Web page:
This thesis discusses four major projects performed at the University of Denver utilizing high-speed infrared spectroscopy for gas phase detection of CO2 and other species. One project was performed for ADA-ES based in Littleton, Colorado as an investigation of potential new materials (or novel combinations of existing materials) for the capture of carbon dioxide in flue gases emitted by power plants. A second project uses traditional remote sensing instrumentation developed at DU to create a modified fast-response continuous remote sensor that can be placed at one side of the road. Hopes are to ultimately couple this technology with other detectors (i.e. PM detectors) to monitor species which cannot currently be quantified using across-the-road techniques. Third, a series of tests was performed on FEAT instruments to make them easier to use. And finally, a study of diesel truck emissions was performed in California and findings are presented and compared to new EPA standards.(2007) provide their method in excellent detail. A commercially available particle counter (TSI 3025A) with a reported response time of alt;1 second in a high-flow mode (instruction manual) was set up ... time writing data at 1Hz. Their initial tests were performed with a Toyota Landcruiser on a straight, level track with a steady 7.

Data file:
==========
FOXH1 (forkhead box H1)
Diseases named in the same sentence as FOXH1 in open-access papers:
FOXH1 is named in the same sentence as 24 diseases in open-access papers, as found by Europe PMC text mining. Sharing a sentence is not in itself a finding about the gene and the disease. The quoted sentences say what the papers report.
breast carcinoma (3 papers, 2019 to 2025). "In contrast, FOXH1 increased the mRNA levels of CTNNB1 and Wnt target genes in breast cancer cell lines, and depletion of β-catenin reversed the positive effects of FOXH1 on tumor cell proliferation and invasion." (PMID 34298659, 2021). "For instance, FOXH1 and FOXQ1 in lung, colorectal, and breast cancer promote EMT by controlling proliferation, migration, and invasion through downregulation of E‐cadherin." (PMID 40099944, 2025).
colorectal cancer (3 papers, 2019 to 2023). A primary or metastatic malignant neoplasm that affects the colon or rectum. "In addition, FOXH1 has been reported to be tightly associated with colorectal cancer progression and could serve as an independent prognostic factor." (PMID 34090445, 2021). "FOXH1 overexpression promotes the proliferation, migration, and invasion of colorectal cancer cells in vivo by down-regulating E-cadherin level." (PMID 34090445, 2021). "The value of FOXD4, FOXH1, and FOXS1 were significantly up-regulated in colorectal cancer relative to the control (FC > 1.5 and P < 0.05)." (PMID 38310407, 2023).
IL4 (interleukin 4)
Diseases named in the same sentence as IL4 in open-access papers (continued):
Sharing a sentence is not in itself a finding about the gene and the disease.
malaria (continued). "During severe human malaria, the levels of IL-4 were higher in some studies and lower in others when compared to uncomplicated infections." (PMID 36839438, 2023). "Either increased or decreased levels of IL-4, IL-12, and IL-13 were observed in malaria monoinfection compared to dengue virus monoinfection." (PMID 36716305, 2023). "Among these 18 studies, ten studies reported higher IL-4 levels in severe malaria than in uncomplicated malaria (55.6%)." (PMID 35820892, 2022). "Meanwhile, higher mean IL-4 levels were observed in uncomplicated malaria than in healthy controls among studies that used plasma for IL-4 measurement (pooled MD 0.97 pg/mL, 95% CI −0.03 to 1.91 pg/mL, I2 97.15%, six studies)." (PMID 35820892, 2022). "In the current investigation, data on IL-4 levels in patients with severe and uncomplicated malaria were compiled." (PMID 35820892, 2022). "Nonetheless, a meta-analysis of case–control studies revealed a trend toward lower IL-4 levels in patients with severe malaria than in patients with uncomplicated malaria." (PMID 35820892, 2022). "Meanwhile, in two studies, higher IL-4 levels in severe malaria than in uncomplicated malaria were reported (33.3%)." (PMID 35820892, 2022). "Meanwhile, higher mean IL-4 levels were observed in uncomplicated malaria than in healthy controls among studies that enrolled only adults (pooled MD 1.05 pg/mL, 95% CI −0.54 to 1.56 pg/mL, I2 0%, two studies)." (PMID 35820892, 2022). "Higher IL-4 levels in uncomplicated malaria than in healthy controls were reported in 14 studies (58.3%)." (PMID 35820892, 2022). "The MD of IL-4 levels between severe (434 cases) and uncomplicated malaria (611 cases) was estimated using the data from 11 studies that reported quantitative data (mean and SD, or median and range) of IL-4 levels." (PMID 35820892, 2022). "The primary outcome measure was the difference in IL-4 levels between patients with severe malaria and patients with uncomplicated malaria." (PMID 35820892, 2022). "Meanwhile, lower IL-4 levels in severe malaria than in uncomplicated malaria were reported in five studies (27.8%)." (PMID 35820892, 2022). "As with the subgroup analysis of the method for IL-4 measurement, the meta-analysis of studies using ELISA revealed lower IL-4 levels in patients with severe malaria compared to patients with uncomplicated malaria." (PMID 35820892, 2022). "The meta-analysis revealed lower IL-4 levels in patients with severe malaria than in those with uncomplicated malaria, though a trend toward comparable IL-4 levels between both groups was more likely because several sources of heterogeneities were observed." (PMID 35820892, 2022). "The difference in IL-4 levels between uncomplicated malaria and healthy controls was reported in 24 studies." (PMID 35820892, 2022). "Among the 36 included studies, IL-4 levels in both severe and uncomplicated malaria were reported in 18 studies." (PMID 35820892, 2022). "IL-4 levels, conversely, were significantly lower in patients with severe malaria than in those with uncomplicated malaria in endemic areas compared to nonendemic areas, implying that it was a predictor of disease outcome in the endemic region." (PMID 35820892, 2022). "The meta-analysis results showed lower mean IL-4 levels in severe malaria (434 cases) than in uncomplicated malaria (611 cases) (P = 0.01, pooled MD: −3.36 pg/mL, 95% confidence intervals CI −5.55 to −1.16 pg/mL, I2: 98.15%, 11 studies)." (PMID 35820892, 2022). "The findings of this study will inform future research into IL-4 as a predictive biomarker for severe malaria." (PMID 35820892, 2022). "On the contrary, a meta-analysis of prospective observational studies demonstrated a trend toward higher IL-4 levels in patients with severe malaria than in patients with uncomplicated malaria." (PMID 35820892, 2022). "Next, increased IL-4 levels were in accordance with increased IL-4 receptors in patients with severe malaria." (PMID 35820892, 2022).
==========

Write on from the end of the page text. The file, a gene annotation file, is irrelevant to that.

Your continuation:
|Title||:||Applications of High-speed Infrared Spectroscopy|
|Author||:||Nicolas Edward Holubowitch|
|Publisher||:||ProQuest - 2008|